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Archive for January 2013

Microsoft has announced that the final, official name of the next version of Windows will be the same as the codename – Windows 7 – making this the first version of Windows to keep its codename as its release name.

The codename Windows 7 has turned out to be more than just a codename this time around for Microsoft, as the company has agreed to keep things simple and keep the name Windows 7 for the final release of the operating system as well.

As Mike Nash, corporate vice president of Windows Product Management puts it:

“The decision to use the name Windows 7 is about simplicity. Over the years, we have taken different approaches to naming Windows. We’ve used version numbers like Windows 3.11, or dates like Windows 98, or “aspirational” monikers like Windows XP or Windows Vista. And since we do not ship new versions of Windows every year, using a date did not make sense. Likewise, coming up with an all-new “aspirational” name does not do justice to what we are trying to achieve, which is to stay firmly rooted in our aspirations for Windows Vista, while evolving and refining the substantial investments in platform technology in Windows Vista into the next generation of Windows.”

This is the first time a Windows version has used its codename also as the name of the final release, and also one of the earliest naming announcements from Microsoft, as Windows 7 hasn’t even reached its first beta version. A pre-beta will be handed out to attendees of the PDC and WinHEC conferences taking place later this month.

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At WinHEC, Microsoft demoed the new multitouch capabilities that come with Windows 7 with the support of N-trig (a popular producer of touchscreen displays) who has already released the first multitouch-enabling drivers for Windows 7.

The multitouch capabilities of Windows 7 were demoed at WinHEC this year, showing how Windows 7 makes tablet PCs and other touch-enabled devices much easier to use. Among the applications demoed, there was Virtual Earth, Microsoft Paint, Microsoft Word and Microsoft Worldwide Telescope.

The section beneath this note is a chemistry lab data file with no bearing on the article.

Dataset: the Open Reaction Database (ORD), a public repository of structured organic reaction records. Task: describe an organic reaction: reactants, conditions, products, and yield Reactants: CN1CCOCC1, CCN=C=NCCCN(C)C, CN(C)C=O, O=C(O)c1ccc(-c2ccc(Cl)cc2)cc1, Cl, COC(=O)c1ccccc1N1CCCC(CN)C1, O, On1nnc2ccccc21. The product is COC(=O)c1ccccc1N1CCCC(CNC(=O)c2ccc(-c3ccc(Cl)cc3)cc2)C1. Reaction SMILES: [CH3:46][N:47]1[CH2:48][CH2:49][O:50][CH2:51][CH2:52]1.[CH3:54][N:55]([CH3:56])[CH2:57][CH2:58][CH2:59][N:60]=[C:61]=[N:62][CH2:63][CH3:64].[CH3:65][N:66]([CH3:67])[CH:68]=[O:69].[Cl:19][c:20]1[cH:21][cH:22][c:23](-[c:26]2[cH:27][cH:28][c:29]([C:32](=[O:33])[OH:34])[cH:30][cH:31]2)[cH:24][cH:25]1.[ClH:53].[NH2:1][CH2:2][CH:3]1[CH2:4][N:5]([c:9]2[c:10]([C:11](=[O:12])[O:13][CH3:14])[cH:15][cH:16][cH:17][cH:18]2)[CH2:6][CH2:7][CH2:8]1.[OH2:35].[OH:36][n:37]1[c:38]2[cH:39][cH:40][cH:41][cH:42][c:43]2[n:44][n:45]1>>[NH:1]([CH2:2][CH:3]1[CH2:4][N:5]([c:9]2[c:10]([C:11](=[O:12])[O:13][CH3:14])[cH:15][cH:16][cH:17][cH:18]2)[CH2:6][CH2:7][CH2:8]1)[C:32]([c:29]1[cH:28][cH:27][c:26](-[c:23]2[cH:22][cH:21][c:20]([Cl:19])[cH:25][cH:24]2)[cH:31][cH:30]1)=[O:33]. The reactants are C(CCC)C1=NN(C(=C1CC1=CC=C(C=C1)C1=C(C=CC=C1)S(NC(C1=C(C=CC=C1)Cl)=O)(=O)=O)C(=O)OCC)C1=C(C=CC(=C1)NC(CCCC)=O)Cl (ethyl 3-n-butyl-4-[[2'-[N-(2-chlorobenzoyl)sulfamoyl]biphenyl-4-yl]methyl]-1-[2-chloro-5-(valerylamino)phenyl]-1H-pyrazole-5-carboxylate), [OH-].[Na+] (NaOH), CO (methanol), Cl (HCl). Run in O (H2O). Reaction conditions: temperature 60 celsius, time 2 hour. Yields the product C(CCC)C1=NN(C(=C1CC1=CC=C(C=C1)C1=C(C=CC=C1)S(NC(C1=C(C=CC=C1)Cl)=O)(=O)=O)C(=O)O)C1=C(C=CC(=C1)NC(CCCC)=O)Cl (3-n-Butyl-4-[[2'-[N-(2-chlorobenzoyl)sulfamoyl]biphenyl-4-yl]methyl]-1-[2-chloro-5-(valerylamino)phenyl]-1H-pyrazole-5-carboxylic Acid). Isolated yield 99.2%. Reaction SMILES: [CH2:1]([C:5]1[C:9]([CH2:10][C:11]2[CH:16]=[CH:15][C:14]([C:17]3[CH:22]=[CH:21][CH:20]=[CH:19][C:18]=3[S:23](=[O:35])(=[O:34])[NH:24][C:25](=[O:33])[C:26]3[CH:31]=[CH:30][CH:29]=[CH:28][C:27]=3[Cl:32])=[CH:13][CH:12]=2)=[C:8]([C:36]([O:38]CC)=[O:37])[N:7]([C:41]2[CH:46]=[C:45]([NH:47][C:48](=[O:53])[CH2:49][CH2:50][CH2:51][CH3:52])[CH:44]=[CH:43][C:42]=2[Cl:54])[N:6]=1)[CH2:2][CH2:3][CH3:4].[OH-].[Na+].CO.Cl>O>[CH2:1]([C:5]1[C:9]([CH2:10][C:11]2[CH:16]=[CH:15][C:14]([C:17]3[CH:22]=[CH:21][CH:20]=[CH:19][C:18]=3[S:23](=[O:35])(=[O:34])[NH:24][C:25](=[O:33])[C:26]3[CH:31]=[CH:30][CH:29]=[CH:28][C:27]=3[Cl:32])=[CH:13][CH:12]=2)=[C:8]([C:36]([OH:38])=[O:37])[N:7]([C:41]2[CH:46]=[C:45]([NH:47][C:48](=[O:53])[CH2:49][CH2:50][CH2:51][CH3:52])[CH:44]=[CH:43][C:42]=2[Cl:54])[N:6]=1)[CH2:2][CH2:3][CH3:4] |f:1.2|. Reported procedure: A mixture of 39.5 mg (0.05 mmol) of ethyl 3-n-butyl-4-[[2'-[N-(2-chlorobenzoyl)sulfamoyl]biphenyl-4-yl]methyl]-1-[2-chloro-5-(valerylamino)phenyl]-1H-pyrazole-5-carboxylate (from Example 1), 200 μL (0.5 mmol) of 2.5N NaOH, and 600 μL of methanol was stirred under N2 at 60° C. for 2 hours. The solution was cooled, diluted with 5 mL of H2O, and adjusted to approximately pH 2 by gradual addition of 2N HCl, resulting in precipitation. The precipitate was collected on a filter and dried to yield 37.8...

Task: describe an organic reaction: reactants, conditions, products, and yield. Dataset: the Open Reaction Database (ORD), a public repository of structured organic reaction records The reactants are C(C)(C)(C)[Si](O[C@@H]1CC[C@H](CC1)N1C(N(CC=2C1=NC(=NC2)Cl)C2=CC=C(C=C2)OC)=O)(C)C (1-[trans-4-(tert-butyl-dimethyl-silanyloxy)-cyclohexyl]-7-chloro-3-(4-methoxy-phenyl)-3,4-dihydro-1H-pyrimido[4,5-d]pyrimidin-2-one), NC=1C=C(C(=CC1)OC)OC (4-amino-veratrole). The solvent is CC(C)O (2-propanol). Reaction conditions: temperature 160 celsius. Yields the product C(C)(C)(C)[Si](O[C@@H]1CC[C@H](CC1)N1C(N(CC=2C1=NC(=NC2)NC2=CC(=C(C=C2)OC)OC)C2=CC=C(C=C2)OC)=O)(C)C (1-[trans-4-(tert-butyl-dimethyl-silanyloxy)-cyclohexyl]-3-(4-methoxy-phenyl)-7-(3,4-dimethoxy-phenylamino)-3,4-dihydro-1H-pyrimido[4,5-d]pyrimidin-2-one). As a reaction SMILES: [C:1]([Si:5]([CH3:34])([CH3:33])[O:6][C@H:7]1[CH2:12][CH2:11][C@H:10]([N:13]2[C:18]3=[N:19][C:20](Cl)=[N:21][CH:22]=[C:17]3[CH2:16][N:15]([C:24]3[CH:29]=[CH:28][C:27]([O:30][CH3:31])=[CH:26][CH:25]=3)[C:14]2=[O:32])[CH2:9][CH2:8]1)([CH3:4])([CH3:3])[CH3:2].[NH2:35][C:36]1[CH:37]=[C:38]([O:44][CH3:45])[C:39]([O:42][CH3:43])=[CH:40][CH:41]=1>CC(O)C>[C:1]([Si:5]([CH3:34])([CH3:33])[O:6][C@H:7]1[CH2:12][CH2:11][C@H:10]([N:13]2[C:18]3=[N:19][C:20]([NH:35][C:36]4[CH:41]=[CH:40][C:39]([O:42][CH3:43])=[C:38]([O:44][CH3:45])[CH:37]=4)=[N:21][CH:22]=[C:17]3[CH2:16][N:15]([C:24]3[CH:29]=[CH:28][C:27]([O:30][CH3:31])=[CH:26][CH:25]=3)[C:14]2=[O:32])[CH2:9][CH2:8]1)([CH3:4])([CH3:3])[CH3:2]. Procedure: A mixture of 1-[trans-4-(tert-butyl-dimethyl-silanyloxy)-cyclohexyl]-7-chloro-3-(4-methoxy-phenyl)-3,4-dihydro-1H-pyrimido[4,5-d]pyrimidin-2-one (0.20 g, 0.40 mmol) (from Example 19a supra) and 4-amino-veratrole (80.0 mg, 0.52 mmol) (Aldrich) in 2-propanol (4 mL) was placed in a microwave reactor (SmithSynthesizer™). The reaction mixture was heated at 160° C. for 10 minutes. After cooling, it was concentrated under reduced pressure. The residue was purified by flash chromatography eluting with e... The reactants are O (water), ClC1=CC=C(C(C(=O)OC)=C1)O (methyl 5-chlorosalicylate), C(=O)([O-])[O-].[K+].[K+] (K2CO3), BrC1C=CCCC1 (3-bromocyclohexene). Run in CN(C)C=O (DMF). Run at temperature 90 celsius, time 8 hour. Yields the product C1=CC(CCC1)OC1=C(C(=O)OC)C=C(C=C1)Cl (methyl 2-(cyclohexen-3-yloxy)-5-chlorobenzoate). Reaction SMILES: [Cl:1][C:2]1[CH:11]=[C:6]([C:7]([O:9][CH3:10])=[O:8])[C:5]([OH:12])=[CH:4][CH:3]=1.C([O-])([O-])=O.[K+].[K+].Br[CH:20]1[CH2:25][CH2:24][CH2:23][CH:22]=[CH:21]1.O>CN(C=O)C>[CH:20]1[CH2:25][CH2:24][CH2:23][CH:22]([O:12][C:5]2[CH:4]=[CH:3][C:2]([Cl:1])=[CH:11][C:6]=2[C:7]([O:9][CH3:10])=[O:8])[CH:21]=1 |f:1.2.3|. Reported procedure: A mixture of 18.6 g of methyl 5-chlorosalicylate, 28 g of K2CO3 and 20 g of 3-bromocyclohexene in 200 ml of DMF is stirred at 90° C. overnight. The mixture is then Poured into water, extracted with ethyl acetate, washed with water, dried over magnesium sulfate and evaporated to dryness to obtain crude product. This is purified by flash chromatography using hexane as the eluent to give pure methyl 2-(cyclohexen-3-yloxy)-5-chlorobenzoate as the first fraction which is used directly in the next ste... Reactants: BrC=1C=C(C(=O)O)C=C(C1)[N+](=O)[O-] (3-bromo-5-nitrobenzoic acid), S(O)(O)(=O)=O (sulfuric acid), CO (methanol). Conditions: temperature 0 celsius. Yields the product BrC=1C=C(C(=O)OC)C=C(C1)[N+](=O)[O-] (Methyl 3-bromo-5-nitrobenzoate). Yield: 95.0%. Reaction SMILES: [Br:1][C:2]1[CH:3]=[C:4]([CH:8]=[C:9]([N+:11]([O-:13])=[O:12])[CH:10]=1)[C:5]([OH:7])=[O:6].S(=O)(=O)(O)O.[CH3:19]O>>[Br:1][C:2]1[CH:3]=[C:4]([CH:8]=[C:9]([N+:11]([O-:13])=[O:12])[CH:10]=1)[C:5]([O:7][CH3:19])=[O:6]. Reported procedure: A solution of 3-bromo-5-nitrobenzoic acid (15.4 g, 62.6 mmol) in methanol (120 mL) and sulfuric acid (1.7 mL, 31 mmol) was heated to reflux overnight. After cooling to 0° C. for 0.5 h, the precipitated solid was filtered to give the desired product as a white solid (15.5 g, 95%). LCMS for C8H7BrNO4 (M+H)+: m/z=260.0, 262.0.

Windows 7 drivers for the multitouch displays found in Dell Latitude XT Tablet PCs have already been released by N-trig, the producer of the touchscreens for these devices. The drivers are in a pre-beta stage, running on a pre-beta version of Windows 7, therefore bugs are common and expected.

“Working with Microsoft, we are building the infrastructure that is fueling HOC innovation in the PC marketplace,” said Amihai Ben David, CEO of N-trig. “With this foundation in place, ISVs can now create new applications to further enhance the usability and reduce the barriers between people and computers. Additionally, these software advancements give OEMs a high level of interactivity for a dynamic interface that will open up further avenues for development.”

“We’re excited to bring multi-touch to Windows 7 to create a unique experience for customers to easily search for information, navigate web pages and locate files all at their fingertips,” said Gary Schare, Director of Hardware Ecosystem Product Management at Microsoft Corp. “N-trig’s DuoSense technology is key to enabling multi-touch experiences by allowing customers a natural way to interact directly with computing devices through a touch of a finger.”

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Information regarding the long awaited event for the launch of Windows 7 has been released; online registration is available, and attendees are being rewarded with a free copy of Windows 7.

“The New Efficiency” is the name that Microsoft has adopted for its 3-in-one launch event, where it plans to introduce individuals and businesses to 3 new products: Windows 7, Windows Server 2008 R2 and Exchange Server 2010.

The event is set to run in 25 different locations across the United States, September 24 through November 9. Anyone can sign up at Microsoft’s Business website and choose to attend various event tracks for developers and IT professionals. The seats at these events get occupied fairly quickly, particularly because of the free copy of Windows 7 incentive, thus reserving early is a good idea.

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